12 March 2012

Dundernomics 101: Public Sector Employment Numbers #nlpoli

In an interview with CBC’s David Cochrane, Premier Kathy Dunderdale said that the public service has grown by more than 2,100 jobs in the past eight years and that total employment in the public service is about 9,000.

Well, not exactly.  That depends on what you consider to be public sector and “public service”.

As labradore noted last July, the entire public service sector in this province – federal, provincial, municipal and Crown corporations accounts for was more than that.

The growth in public sector employment alone 11,500 between 2006 and 2011.

If you look at figures for 2010, the totals are way more than what the Premier talked about:

In the first quarter of 2010, approximately 53,780 people in Newfoundland and Labrador worked in some portion of the provincial public sector: 11,550 in the provincial civil service, 20,400 in public health-care and social services establishments, 10,900 at Memorial University and the public colleges, and 10,930 employed by the various public school boards.*

Even if we allow that the Premier defined “public service” pretty narrowly in 2012,  you can see that in early 2010 there were 2,500 more people working in the public service,  that is, just working directly for the provincial government than the Premier currently claims work for government in total.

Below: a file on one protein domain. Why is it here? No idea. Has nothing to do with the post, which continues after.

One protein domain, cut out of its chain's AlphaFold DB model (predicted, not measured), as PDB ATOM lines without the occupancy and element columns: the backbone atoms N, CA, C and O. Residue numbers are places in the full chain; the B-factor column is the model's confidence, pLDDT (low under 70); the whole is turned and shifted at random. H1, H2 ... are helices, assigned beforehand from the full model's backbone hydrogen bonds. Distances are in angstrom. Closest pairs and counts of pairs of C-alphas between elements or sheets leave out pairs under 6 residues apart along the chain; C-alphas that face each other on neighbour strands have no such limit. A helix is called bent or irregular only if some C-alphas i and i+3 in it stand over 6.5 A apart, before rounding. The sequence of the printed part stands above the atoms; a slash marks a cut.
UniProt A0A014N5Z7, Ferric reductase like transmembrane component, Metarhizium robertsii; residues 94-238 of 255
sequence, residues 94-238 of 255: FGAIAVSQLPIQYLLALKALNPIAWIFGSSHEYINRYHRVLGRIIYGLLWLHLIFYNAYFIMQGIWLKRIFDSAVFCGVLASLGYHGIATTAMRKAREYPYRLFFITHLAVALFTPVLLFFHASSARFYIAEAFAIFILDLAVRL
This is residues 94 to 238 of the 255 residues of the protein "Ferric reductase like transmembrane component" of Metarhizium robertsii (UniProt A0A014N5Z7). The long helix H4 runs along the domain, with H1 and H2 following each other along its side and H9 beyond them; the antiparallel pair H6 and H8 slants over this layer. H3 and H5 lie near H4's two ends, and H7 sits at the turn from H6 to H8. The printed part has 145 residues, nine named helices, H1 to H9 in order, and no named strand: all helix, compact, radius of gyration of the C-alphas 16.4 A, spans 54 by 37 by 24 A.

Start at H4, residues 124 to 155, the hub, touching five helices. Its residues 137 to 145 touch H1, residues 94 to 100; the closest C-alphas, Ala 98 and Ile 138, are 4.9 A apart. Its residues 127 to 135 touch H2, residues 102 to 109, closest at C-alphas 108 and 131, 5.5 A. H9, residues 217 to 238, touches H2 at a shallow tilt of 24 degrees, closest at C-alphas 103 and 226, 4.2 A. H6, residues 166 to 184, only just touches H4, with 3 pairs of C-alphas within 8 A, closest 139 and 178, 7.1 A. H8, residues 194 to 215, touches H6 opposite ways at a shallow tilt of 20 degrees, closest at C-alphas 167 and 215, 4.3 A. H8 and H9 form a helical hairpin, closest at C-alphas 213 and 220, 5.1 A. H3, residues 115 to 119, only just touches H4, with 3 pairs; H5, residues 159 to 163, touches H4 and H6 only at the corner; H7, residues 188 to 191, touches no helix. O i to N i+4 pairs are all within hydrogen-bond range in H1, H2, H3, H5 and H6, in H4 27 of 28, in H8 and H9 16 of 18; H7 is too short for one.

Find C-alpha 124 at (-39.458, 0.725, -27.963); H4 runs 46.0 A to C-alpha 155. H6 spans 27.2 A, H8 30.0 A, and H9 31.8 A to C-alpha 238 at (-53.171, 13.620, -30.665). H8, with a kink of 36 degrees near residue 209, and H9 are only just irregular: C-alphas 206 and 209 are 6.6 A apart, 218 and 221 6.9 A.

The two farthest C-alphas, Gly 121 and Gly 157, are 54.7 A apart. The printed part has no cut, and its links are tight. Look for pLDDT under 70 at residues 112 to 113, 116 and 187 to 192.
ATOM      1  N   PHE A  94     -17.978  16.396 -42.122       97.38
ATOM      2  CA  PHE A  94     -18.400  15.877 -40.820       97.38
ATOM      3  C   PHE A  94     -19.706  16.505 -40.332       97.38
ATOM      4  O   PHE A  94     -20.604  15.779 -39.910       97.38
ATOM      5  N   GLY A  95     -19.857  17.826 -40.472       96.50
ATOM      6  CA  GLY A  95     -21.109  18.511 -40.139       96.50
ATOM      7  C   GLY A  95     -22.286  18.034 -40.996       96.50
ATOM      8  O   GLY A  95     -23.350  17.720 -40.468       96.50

And yes, that is way more than the 2,100 jobs the Premier claims she and her colleagues added – in total – since 2003.


Well, obviously the Premier is.

And if she doesn’t understand what is going on now and what has gone on in the recent past – stuff she actually lived through and decided already – then it is going to be very hard for her to understand whatever the current review comes up with.

Confusion about the basics also explains why the Premier could claim that 3% of what she herself has called almost $8.0 billion in public sector spending is about $100 million.

Three percent would be $240 million.

Two percent would be $160 million.

One point two five percent (that is 1.25%) comes out to $100 million.  And for anyone who is still unsure, 1.25% is closer to one percent than it is to two percent.

All those jobs come at a price.  Here’s another pretty chart from labradore to give you a sense of what those payroll costs are:

The figures are for early 2011 and the total bill hits about $2.65 billion.

None of that is about whether the jobs are needed or not, whether the people do good work, what the impact of any cuts would be or anything else related to it. 

This is just to establish so everyone can plainly see that what the Premier said everywhere last week on several occasions and what is actually going on are two completely different things.

To her credit, the Premier acknowledged in one interview that she had frigged up her explanations of things last week.

But that was before she told David Cochrane that temporary employees could be getting the heave-ho in order to meet her  targets.

That likely isn’t correct either, by the way.

So as we start the week, expect that the most common noise you will hear will be the gigantic garbage truck of government communications beep-beep-beeping as it backs up  - yet again - and tries to move forward  - yet again - again without turning the same information into road kill for the third or fourth time in the past seven days.

– srbp -